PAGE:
Barely a month after it opened in China, Ne Zha has hit American shores. It plays in select IMAX 3D theaters across the U.S. and Canada this week, followed by an expansion on September 6 (watch the English-subbed trailer below). The cg feature comes with quite the pedigree — it’s the only foreign animated movie that has ever opened in North America with over $500 million already in the bank.

In fact, Ne Zha has already earned over $669 million from its home territory in a mere 35 days. It is now the third-highest grossing film ever in China. The only two films to have done better at the country’s box office are live-action blockbusters, one of which — The Wandering EarthNe Zha looks set to surpass.

Much of that runaway success can be attributed to the film’s subject: the eponymous hero is a well-known figure from Chinese mythology. Here is the official synopsis:

A young boy, Nezha, is birthed from a heavenly pearl by the Primeval Lord of Heaven. Born with unique powers, Nezha finds himself as an outcast who is hated and feared. Destined by prophecy to bring destruction to the world, the young boy must choose between good and evil in order to break the shackles of fate and become the hero.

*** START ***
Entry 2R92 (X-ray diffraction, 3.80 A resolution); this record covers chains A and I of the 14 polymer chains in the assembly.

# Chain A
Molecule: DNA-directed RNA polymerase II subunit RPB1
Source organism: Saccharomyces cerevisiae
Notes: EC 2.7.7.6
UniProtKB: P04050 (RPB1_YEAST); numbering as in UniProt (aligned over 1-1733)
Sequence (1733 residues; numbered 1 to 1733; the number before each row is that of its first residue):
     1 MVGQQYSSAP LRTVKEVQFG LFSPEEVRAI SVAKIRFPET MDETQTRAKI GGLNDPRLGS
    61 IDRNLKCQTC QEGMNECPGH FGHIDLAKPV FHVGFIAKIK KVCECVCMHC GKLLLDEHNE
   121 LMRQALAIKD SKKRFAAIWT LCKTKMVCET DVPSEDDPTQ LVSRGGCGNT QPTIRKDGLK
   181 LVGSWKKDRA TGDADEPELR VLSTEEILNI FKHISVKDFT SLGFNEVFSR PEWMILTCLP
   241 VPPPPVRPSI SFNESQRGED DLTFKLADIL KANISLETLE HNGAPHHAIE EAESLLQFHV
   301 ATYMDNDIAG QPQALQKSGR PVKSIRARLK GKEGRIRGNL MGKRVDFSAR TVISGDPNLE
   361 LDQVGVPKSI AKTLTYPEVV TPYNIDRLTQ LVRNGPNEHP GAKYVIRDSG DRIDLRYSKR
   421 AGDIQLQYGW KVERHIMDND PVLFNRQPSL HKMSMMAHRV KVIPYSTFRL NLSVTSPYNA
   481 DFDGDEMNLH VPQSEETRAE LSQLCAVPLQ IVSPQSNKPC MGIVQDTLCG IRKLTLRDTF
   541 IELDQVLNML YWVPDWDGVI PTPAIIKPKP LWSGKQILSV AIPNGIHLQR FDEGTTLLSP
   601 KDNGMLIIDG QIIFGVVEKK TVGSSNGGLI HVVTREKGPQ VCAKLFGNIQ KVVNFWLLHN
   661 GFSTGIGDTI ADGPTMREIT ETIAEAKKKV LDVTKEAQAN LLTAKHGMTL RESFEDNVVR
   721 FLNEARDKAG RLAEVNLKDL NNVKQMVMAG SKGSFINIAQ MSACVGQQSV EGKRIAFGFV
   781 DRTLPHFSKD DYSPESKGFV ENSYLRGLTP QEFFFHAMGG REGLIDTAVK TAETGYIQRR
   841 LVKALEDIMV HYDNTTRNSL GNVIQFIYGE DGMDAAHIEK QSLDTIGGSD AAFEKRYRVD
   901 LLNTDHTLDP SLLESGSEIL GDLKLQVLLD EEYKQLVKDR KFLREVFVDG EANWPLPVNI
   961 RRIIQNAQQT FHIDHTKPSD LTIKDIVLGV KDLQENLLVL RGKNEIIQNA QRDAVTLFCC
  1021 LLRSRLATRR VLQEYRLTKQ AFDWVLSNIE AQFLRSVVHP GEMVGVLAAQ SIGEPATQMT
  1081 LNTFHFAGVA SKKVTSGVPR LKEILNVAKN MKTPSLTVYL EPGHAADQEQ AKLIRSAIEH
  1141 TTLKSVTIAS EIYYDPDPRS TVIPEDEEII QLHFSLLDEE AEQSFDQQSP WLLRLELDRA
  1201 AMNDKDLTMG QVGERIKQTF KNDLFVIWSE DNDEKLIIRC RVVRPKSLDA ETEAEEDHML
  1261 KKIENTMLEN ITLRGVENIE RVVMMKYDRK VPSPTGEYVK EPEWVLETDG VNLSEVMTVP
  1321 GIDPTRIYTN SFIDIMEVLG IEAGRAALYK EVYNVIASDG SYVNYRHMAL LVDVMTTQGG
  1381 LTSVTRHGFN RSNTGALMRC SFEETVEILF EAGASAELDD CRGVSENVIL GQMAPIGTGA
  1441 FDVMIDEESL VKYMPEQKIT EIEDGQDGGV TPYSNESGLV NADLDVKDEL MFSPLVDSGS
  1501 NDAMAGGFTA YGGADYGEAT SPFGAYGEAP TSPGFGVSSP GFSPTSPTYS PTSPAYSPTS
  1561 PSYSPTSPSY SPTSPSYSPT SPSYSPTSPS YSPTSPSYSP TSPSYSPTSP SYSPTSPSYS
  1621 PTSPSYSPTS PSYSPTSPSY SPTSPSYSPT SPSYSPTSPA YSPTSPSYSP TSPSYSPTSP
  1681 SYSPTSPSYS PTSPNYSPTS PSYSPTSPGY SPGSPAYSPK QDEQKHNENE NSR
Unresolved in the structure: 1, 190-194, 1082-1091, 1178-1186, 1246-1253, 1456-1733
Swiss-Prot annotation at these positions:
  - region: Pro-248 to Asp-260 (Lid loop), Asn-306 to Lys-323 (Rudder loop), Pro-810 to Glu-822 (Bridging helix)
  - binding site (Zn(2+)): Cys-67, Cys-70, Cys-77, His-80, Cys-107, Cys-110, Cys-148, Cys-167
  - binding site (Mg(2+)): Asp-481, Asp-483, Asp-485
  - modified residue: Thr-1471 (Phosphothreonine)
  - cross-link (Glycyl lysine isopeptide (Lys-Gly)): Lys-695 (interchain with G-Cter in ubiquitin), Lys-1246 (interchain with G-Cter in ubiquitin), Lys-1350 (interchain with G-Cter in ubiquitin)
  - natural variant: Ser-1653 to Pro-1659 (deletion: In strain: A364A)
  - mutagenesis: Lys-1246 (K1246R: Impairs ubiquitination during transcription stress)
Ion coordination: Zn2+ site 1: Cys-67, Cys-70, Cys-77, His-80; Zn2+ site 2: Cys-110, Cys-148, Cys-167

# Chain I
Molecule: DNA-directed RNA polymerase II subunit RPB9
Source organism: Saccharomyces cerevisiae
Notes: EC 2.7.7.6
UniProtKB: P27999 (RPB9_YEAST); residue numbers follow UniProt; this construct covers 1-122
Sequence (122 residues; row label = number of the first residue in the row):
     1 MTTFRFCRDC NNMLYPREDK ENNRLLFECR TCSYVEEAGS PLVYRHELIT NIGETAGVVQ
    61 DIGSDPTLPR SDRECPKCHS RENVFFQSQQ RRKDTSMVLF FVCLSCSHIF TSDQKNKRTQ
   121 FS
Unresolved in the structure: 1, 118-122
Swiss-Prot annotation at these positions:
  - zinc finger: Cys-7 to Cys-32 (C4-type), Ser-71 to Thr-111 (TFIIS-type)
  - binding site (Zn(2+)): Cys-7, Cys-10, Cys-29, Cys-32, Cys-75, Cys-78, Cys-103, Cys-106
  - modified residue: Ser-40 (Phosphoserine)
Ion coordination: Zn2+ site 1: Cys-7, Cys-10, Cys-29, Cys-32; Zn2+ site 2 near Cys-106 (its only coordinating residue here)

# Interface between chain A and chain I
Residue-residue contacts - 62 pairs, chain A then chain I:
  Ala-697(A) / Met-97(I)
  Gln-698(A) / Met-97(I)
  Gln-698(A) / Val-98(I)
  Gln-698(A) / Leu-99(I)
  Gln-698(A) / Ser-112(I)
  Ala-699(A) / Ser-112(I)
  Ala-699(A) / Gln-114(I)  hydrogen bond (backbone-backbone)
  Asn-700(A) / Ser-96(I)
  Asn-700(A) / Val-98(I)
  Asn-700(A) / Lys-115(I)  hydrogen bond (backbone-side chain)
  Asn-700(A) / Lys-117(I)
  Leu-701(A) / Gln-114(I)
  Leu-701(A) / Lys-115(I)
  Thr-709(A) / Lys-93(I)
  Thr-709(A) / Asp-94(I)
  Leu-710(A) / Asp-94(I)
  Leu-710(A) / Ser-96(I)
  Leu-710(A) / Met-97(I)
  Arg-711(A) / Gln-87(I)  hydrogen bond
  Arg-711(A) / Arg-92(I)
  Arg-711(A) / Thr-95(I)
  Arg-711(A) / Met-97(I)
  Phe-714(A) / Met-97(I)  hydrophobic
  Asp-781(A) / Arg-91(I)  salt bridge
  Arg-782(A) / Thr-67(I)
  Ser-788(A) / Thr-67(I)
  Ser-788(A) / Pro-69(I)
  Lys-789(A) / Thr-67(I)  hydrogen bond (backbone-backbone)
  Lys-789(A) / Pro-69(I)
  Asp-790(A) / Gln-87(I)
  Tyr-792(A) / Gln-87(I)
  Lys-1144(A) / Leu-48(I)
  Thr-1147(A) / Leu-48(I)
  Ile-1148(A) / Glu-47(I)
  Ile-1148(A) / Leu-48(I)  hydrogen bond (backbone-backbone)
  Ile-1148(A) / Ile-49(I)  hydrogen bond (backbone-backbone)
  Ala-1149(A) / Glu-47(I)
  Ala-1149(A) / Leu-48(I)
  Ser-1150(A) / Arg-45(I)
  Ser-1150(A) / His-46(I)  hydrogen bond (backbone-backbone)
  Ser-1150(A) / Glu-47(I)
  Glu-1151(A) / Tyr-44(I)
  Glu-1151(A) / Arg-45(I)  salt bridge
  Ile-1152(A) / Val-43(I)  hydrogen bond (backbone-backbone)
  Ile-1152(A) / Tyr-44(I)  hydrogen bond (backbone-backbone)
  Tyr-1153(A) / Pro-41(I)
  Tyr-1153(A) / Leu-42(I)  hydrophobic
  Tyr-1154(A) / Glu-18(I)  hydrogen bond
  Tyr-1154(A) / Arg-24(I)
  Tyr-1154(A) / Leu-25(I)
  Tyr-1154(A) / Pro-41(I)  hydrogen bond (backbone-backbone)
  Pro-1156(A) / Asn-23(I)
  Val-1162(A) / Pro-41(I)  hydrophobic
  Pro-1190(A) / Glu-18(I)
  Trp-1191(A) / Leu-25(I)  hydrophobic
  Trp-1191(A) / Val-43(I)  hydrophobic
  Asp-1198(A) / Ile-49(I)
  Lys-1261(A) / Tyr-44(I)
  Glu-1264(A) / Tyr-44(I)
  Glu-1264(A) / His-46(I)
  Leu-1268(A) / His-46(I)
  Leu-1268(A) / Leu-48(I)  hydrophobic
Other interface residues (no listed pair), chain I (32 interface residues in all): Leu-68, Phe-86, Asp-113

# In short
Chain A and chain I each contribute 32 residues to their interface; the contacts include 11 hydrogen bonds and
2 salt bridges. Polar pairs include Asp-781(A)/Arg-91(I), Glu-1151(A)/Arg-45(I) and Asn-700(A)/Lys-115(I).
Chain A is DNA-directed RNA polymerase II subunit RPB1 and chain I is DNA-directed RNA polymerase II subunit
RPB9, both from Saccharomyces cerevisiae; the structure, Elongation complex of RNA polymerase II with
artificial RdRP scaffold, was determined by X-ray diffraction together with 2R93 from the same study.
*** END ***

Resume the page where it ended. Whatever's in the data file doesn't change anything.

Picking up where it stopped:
But Ne Zha has also received rave reviews in China, where it holds an 8.6 score on leading film rating platform Douban. It’s a triumph for first-time writer-director Yang Yu (aka Jiao Zi) and production company Beijing Enlight Media, which only six weeks ago was reporting an alarming plunge in its profits.

American critics have been more moderate in their praise. Writing in The New York Times, Ben Kenigsberg described the film as “a computer-animated feature of bright hues, hectic action, and only occasional charm,” and warned that the plot “assumes a passing acquaintance with [the Nezha legend].” The Los Angeles Times’s Michael Rechtshaffen was a little warmer: “Residing just beneath all the visual razzle dazzle is a stirring message of empowerment.”

Ne Zha is distributed by Well Go USA, an indie outfit with a strong track record in Asian titles. It screens in Mandarin with Chinese and English subtitles. For a list of participating theaters, head to the distributor’s website. The film is also on release in Australia and New Zealand.

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